Irish politicians were not just supportive of the leadership on the Church in education matters, they were “more or less completely subservient to it,” according to the author.
Prior to independence, the elementary educational system was clearly on a denominational track under complete Episcopal control.
“Whether a bishop is right or wrong, a cad or gentleman, we of the Irish Party are afraid to stand up to him,” Tom O’Donnell, the Kerry politician, warned his colleagues.
Only six per cent of the Irish population attended intermediate school under British rule.
The bishops opposed efforts to boost vocational schools by ensuring that their students were not allowed to sit the Intermediate or Leaving Certificate examinations.
The hierarchy was impeding any challenge to the established Catholic schools.
The dominant consideration for the hierarchy “was maintaining control” Dr Fleming contends.
“The educational welfare of children and young people was a secondary matter.”
British authorities were not prepared to interfere with the Catholic clergy’s management of the schools.
“Our inspectors report that the majority of managers are quite indifferent to education, and that in many cases the schools are left well nigh derelict,” one leading educationalist noted.
Even after Irish independence there was little change. One of Eoin MacNeill’s first decisions as the Free State’s Minister for Education was to close the teacher-training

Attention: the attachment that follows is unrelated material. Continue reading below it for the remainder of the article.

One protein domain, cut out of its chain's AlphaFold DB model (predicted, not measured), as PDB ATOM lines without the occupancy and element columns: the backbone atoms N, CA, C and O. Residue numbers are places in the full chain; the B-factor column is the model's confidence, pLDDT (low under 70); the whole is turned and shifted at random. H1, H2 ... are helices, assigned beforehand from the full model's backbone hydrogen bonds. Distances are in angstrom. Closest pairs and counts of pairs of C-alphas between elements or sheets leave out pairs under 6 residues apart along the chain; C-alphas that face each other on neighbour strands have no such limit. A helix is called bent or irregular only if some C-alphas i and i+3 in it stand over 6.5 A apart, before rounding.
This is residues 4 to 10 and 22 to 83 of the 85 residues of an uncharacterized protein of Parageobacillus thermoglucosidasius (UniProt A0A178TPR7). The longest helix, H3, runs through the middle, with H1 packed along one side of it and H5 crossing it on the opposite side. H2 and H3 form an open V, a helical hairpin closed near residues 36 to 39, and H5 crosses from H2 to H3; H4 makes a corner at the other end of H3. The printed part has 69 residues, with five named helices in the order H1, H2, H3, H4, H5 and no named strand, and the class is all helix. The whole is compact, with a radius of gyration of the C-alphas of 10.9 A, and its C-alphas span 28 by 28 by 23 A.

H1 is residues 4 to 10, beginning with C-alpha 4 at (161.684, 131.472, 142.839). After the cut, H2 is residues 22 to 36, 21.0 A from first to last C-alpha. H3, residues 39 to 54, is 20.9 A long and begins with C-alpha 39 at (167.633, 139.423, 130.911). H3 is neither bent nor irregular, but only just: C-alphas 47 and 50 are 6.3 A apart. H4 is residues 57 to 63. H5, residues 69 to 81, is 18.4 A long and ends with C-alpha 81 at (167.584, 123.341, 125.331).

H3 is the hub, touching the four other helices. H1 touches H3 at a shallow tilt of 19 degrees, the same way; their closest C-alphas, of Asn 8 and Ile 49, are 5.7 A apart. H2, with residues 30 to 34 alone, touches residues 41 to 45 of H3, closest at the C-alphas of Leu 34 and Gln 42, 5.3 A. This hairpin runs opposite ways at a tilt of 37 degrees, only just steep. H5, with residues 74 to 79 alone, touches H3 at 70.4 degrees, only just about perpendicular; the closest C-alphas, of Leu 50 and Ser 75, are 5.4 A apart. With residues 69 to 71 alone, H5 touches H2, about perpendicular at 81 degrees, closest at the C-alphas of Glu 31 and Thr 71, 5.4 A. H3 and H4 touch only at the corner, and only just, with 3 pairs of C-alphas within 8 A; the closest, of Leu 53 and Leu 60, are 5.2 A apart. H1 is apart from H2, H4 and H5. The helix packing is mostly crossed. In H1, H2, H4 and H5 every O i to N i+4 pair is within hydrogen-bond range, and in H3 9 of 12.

college at Marlborough Street in Dublin. The non-denominational State-run institution had been the focus of persistent opposition from the hierarchy for decades.
The Governments of WT Cosgrave, Éamon de Valera and John A Costello, which ruled from the 1920s to the 1960s took no steps in education that might “upset the status quo and lead to difficulties with Church authorities,” according to the author.
On coming to power in the 1930s Fianna Fáil’s focus on education centred on the language issue, de Valera and his Minister Tom Derrig moved to make secondary education freely available in the Gaelteacht areas, which were so poor that parents could not afford to keep their children in school.
But the bishops objected and the government promptly backed down.
The Department of Education had no active role in deciding whether secondary education was provided in any particular area. The local bishop, or the religious orders, made those decisions, Dr Fleming argues.
Primary school was the sole source of education for over 90 per cent of the Irish people as late as 1940.